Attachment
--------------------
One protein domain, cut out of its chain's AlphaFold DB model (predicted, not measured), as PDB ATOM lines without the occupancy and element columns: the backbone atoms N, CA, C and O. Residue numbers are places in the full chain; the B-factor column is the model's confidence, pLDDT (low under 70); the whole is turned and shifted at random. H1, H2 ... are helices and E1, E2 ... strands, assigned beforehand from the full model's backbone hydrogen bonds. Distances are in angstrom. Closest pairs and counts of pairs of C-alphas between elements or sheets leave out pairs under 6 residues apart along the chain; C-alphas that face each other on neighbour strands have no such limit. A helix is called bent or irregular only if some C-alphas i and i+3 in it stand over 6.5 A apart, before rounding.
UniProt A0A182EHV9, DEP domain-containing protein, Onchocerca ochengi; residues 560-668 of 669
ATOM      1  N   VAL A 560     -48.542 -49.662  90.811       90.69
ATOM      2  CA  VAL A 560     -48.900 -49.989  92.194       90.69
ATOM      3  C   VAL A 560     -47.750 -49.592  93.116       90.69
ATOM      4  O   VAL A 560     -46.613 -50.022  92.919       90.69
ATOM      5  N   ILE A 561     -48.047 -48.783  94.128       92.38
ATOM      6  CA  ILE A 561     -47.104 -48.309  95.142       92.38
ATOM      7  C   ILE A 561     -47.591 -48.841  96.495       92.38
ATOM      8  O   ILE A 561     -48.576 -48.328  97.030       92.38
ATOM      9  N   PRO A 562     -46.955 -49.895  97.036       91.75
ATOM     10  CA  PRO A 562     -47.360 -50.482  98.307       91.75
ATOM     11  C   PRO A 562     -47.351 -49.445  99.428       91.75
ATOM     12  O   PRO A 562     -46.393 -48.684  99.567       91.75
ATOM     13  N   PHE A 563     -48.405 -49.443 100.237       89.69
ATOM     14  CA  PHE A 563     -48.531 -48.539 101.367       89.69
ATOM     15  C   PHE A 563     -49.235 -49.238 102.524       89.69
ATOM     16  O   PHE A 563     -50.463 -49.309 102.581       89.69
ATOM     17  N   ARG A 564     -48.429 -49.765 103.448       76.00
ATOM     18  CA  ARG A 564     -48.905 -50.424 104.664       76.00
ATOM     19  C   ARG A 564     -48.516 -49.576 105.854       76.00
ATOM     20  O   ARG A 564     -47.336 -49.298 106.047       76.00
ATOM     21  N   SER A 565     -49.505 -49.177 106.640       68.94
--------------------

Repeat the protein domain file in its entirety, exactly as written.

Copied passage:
One protein domain, cut out of its chain's AlphaFold DB model (predicted, not measured), as PDB ATOM lines without the occupancy and element columns: the backbone atoms N, CA, C and O. Residue numbers are places in the full chain; the B-factor column is the model's confidence, pLDDT (low under 70); the whole is turned and shifted at random. H1, H2 ... are helices and E1, E2 ... strands, assigned beforehand from the full model's backbone hydrogen bonds. Distances are in angstrom. Closest pairs and counts of pairs of C-alphas between elements or sheets leave out pairs under 6 residues apart along the chain; C-alphas that face each other on neighbour strands have no such limit. A helix is called bent or irregular only if some C-alphas i and i+3 in it stand over 6.5 A apart, before rounding.
UniProt A0A182EHV9, DEP domain-containing protein, Onchocerca ochengi; residues 560-668 of 669
ATOM      1  N   VAL A 560     -48.542 -49.662  90.811       90.69
ATOM      2  CA  VAL A 560     -48.900 -49.989  92.194       90.69
ATOM      3  C   VAL A 560     -47.750 -49.592  93.116       90.69
ATOM      4  O   VAL A 560     -46.613 -50.022  92.919       90.69
ATOM      5  N   ILE A 561     -48.047 -48.783  94.128       92.38
ATOM      6  CA  ILE A 561     -47.104 -48.309  95.142       92.38
ATOM      7  C   ILE A 561     -47.591 -48.841  96.495       92.38
ATOM      8  O   ILE A 561     -48.576 -48.328  97.030       92.38
ATOM      9  N   PRO A 562     -46.955 -49.895  97.036       91.75
ATOM     10  CA  PRO A 562     -47.360 -50.482  98.307       91.75
ATOM     11  C   PRO A 562     -47.351 -49.445  99.428       91.75
ATOM     12  O   PRO A 562     -46.393 -48.684  99.567       91.75
ATOM     13  N   PHE A 563     -48.405 -49.443 100.237       89.69
ATOM     14  CA  PHE A 563     -48.531 -48.539 101.367       89.69
ATOM     15  C   PHE A 563     -49.235 -49.238 102.524       89.69
ATOM     16  O   PHE A 563     -50.463 -49.309 102.581       89.69
ATOM     17  N   ARG A 564     -48.429 -49.765 103.448       76.00
ATOM     18  CA  ARG A 564     -48.905 -50.424 104.664       76.00
ATOM     19  C   ARG A 564     -48.516 -49.576 105.854       76.00
ATOM     20  O   ARG A 564     -47.336 -49.298 106.047       76.00
ATOM     21  N   SER A 565     -49.505 -49.177 106.640       68.94